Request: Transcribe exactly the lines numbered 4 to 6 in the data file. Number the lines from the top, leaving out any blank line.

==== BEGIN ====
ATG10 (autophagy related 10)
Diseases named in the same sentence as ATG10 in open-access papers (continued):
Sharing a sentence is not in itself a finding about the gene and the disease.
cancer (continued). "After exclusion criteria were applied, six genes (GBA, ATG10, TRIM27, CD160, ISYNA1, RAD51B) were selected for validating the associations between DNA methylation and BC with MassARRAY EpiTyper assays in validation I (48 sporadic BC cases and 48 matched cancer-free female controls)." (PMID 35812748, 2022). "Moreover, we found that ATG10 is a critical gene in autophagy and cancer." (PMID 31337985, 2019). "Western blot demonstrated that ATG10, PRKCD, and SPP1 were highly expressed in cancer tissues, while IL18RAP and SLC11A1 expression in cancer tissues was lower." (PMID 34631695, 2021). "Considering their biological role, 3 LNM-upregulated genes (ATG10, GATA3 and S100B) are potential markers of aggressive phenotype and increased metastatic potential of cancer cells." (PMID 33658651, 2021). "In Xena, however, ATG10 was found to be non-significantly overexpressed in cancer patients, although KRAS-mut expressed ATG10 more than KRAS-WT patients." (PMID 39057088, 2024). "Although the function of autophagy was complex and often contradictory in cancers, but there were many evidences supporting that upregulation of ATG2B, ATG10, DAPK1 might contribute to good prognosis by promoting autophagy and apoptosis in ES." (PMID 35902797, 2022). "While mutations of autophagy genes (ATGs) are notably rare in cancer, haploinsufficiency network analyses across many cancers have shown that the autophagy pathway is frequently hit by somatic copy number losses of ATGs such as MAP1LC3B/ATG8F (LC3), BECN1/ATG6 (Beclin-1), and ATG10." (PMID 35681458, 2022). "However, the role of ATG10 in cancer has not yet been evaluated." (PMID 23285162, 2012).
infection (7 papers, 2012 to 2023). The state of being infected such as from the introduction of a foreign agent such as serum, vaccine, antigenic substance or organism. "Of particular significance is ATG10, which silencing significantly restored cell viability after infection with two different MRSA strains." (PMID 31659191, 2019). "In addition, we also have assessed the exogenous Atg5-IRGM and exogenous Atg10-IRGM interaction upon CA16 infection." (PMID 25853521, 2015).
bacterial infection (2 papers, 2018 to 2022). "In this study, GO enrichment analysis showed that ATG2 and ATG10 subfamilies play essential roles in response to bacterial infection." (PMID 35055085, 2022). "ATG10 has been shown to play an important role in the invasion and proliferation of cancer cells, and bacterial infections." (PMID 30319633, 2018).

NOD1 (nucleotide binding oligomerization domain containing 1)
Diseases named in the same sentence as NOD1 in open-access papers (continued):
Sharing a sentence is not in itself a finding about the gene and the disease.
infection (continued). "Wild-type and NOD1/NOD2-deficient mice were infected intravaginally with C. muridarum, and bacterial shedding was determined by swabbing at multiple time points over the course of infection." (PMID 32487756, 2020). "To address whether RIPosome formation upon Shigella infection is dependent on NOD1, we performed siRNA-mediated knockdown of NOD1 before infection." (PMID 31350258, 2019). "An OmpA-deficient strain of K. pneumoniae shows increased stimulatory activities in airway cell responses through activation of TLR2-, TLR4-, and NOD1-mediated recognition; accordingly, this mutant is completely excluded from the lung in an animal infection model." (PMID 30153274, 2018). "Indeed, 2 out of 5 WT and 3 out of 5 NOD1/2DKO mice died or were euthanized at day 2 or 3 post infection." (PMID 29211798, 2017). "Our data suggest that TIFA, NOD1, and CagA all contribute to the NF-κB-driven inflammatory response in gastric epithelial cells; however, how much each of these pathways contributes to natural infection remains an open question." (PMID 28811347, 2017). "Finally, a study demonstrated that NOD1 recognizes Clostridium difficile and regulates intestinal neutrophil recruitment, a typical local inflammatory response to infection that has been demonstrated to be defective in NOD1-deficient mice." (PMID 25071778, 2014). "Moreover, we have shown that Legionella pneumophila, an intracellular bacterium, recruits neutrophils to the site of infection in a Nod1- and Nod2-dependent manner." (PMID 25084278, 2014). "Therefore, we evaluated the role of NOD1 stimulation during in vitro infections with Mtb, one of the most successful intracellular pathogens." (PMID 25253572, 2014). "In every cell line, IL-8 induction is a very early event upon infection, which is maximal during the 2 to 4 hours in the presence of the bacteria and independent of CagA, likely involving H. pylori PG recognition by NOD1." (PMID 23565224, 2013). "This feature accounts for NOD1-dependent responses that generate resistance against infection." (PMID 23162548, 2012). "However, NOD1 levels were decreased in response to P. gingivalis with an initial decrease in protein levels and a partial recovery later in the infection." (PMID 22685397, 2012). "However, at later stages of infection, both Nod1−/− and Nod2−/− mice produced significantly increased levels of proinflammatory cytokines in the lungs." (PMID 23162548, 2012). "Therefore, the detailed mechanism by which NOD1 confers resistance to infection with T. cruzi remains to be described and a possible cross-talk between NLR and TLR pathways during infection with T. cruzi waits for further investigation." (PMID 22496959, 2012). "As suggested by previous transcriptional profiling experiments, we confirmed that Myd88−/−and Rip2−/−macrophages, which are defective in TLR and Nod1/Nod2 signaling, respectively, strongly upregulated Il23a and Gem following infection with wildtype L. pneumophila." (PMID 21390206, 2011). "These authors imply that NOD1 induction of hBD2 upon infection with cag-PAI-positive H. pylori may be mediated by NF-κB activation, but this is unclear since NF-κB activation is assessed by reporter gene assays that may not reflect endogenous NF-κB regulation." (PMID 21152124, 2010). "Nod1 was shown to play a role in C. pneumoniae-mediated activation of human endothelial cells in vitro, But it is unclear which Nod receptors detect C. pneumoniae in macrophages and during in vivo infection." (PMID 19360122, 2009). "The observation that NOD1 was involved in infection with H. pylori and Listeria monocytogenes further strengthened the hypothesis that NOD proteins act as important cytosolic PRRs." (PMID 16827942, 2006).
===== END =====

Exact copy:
cancer (continued). "After exclusion criteria were applied, six genes (GBA, ATG10, TRIM27, CD160, ISYNA1, RAD51B) were selected for validating the associations between DNA methylation and BC with MassARRAY EpiTyper assays in validation I (48 sporadic BC cases and 48 matched cancer-free female controls)." (PMID 35812748, 2022). "Moreover, we found that ATG10 is a critical gene in autophagy and cancer." (PMID 31337985, 2019). "Western blot demonstrated that ATG10, PRKCD, and SPP1 were highly expressed in cancer tissues, while IL18RAP and SLC11A1 expression in cancer tissues was lower." (PMID 34631695, 2021). "Considering their biological role, 3 LNM-upregulated genes (ATG10, GATA3 and S100B) are potential markers of aggressive phenotype and increased metastatic potential of cancer cells." (PMID 33658651, 2021). "In Xena, however, ATG10 was found to be non-significantly overexpressed in cancer patients, although KRAS-mut expressed ATG10 more than KRAS-WT patients." (PMID 39057088, 2024). "Although the function of autophagy was complex and often contradictory in cancers, but there were many evidences supporting that upregulation of ATG2B, ATG10, DAPK1 might contribute to good prognosis by promoting autophagy and apoptosis in ES." (PMID 35902797, 2022). "While mutations of autophagy genes (ATGs) are notably rare in cancer, haploinsufficiency network analyses across many cancers have shown that the autophagy pathway is frequently hit by somatic copy number losses of ATGs such as MAP1LC3B/ATG8F (LC3), BECN1/ATG6 (Beclin-1), and ATG10." (PMID 35681458, 2022). "However, the role of ATG10 in cancer has not yet been evaluated." (PMID 23285162, 2012).
infection (7 papers, 2012 to 2023). The state of being infected such as from the introduction of a foreign agent such as serum, vaccine, antigenic substance or organism. "Of particular significance is ATG10, which silencing significantly restored cell viability after infection with two different MRSA strains." (PMID 31659191, 2019). "In addition, we also have assessed the exogenous Atg5-IRGM and exogenous Atg10-IRGM interaction upon CA16 infection." (PMID 25853521, 2015).
bacterial infection (2 papers, 2018 to 2022). "In this study, GO enrichment analysis showed that ATG2 and ATG10 subfamilies play essential roles in response to bacterial infection." (PMID 35055085, 2022). "ATG10 has been shown to play an important role in the invasion and proliferation of cancer cells, and bacterial infections." (PMID 30319633, 2018).